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  • Writer's pictureGunnar Garfors

Travelling While Not

Leptis Magna in Libya.

The coronavirus has affected most people’s lives and we would all like the pandemic to end sooner rather than later. The good news is that all of us can help, by staying the hell home and by practicing hardcore social distancing the few times when you have to leave your premises. That means no travel. Many borders are anyhow closed and the availability of scheduled transport reduced to a minimum, if not entirely.

So, how can we still travel, while not? Or help keep keep the travel bug at bay? In quite a few different ways, actually. I’ve listed 15 travel replacements below.

1. Read books

The Norwegian versions of my books “198: How I Ran Out of Countries” and “Elsewhere”.

There are millions and millions of books about places and countries other than where you live. Read your way to far-flung corners of the world. I’ll take the opportunity to mention by own two books, “198: How I Ran Out of Countries” and “Elsewhere” about the world’s 20 least-visited countries, although there is more inspiration in this Forbes article about 15 travel books that will change the way you see the world. You can find another ten on Six-Two: 10 of the best travel books and stories to transport you to distant lands.

2. Watch movies

The Darjeeling Limited inspired many to travel to India.

You may feel like actually seeing various places around the globe before deciding whether you actually want to go there sometime in the future. The Guardian recently published an article of the 20 of the best travel films, whereas Conde Nast Travel went all in with a lot of courage to pick The 50 best travel films of all time.

3. Browse photos

A random image search on duckduckgo.com.

Search for specific towns, islands, mountains or rivers in your favourite search engine, and choose images for results. This will likely take you to websites with great photos, and perhaps also a lot of textual information. And then there are various social media sites and apps that are great for travel, i.e. Pinterest and Instagram. Feel free to look me up on the latter of those, I have shared photos from every country and continent in the world: instagram.com/garfors. I currently post a new travel photo per day tagged as #pandemicpause, to try help people get a bit of a break from the coronovirus. Perhaps you’d like to post photos yourself?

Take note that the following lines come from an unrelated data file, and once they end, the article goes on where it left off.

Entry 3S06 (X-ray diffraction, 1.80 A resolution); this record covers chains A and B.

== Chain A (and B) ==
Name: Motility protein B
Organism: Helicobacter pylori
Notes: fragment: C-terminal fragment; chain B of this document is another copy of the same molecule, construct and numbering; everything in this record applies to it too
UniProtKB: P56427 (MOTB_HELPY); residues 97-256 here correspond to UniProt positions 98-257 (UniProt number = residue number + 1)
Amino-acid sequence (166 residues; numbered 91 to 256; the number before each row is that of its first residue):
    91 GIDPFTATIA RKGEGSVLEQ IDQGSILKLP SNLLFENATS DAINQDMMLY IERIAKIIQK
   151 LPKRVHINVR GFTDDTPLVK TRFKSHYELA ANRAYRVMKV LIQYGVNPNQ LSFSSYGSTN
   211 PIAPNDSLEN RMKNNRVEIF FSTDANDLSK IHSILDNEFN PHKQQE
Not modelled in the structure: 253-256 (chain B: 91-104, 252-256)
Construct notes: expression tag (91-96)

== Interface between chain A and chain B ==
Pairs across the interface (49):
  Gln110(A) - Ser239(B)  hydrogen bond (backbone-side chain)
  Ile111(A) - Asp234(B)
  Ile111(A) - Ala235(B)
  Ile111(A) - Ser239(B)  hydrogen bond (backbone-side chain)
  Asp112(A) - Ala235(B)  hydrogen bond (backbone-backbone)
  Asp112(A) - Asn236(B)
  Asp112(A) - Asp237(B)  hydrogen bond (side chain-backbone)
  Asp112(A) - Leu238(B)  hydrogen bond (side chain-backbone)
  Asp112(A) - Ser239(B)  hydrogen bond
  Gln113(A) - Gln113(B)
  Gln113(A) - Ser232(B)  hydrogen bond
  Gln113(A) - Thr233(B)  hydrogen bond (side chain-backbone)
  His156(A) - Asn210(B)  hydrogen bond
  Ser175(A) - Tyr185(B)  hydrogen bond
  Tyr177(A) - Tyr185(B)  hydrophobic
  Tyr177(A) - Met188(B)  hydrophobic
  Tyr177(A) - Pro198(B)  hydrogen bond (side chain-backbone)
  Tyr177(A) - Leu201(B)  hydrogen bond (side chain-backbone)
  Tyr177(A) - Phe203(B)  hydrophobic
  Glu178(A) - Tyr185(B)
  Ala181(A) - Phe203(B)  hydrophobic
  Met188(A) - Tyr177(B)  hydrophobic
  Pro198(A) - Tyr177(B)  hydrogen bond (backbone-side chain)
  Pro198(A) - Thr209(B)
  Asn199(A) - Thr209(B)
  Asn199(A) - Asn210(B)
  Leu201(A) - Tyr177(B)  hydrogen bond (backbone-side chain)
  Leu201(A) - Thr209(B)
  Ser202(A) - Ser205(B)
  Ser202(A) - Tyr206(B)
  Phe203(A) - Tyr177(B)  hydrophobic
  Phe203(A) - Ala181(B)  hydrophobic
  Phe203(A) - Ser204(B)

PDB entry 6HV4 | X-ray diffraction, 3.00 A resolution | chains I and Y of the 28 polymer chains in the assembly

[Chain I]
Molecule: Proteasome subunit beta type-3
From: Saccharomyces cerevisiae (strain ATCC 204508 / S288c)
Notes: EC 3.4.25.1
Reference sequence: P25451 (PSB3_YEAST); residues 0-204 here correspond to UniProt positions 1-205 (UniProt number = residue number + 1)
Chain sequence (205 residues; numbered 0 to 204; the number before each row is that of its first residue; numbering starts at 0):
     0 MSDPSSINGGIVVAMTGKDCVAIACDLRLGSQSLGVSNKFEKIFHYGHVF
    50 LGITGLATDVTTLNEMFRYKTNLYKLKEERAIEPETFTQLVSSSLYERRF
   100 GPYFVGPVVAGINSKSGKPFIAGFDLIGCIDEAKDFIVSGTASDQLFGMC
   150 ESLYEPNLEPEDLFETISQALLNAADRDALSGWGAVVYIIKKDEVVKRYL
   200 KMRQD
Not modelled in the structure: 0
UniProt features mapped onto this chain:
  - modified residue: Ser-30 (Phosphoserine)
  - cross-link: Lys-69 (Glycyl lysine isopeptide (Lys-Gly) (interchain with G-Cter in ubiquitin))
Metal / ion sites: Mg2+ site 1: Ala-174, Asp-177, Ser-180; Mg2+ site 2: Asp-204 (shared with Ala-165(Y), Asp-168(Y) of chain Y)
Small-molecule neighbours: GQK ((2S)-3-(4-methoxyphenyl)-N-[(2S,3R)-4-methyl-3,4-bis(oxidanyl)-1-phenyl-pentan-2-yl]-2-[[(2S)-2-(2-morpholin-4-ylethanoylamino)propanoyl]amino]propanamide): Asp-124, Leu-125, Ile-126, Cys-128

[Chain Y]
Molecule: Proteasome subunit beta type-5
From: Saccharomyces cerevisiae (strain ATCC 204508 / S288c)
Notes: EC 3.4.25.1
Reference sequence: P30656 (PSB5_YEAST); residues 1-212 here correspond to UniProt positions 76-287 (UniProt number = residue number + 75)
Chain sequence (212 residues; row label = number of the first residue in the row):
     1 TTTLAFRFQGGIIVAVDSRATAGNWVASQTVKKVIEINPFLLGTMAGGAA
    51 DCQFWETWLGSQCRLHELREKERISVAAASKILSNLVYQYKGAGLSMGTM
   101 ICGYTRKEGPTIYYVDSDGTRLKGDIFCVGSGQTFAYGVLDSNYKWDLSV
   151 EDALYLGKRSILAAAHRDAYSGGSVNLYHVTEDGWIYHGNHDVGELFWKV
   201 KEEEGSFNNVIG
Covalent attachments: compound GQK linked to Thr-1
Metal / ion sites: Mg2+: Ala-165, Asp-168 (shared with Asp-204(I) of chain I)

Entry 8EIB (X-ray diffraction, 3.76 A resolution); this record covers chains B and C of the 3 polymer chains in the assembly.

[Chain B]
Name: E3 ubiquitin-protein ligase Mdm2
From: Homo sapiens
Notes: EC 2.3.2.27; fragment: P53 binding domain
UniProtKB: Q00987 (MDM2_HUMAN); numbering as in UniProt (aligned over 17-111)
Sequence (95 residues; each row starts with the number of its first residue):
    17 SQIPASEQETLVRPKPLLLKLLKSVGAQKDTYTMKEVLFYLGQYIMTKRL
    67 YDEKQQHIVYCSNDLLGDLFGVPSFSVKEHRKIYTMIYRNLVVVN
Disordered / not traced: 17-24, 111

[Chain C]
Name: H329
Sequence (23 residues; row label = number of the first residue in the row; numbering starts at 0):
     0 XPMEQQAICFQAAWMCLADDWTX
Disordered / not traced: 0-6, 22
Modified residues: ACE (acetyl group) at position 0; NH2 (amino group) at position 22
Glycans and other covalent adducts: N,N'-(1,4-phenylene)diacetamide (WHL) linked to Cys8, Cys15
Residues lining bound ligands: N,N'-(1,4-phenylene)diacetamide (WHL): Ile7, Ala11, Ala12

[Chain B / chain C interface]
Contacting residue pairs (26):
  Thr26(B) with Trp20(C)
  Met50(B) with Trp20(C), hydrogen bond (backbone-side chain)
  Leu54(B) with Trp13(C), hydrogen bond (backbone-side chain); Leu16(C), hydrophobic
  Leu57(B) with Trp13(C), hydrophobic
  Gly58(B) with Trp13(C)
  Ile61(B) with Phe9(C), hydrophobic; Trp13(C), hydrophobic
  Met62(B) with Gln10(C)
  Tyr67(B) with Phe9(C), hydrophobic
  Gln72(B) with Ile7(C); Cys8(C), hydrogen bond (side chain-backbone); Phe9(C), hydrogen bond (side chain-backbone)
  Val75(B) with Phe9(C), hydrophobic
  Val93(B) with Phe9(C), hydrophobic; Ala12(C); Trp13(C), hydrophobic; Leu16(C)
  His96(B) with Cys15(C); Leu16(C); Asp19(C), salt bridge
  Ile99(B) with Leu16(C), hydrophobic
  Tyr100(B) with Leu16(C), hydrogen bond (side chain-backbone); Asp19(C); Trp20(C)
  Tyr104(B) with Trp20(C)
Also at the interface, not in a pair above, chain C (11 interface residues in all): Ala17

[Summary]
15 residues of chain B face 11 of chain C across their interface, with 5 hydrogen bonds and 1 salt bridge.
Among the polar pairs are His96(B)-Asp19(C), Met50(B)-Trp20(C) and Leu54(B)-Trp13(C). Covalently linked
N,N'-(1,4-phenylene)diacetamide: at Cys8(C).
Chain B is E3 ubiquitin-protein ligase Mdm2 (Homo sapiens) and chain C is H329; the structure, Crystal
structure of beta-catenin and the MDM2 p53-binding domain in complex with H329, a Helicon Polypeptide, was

4. Listen to podcasts

Some travel podcasts on Spotify.

There are a lot of good travel podcasts out there. Six-two is on a roll: The best travel podcasts you need to listen to right now. And Travel Noire helps you with These 11 Travel Podcasts Will Inspire Wanderlust In 2020. I actually do my own travel podcast together with travel journalist Thorkild Gundersen, but Globusrulett is still only available in Norwegian.

5. Learn a language

There are many language platforms and apps out there.

English will usually get you far on the road, but there is rarely better ways of getting to know people and cultures than by knowing their language. Even a few words and phrases will get you a long way. It is all about showing respect and curiosity, you are after all the visitor in their country. Quite a few people are shy about speaking other languages than their own, and I guarantee you that the barrier is lowered a lot, and usually immediately so, if you speak to them in their language. To future travellers it is hard to find a better way of turning the time spent during a pandemic into something positive than learning a new language. There are many language platforms and apps out there, several friends of mine recommend Duolingo, which is free.

6. Order from restaurants

I am unsure if this chef in Cameroon delivers, but I nevertheless got some delicious take-away from him.

You shouldn’t go to restaurants right now, but you can still support many restaurants that offer take away or delivery. There is a lot of culture in food, just dare try something that you haven’t tried before. And come on, be a little bit more adventurous than only going for Italian pizza, Chinese dim sum and Indian curry.

7. Look up a foreigner

I met these friendlies in a bar in Curitiba, Brazil. But even at home you’ll be very likely to find friendly foreigners.

Chances are there are many foreigners in your town or city. Why not get in touch with them, via online platforms, and ask them about their country? Chances are they are quite curious about your own country too. They may live init, but that doesn’t mean that they know many locals. My experience, after having lived in six countries and travelled to all, is that foreigners tend to hang out together. Foreigners typically have few local friends, perhaps because it is easier to connect with other newcomers than to befriend those that already have deep roots in a society. And why limit it to your own hood? There are many webbased platforms where you can easily find people in a country you are planning to visit in five months, or in 2022. Couchsurfing, Twitter, Facebook and Instagram are only some examples.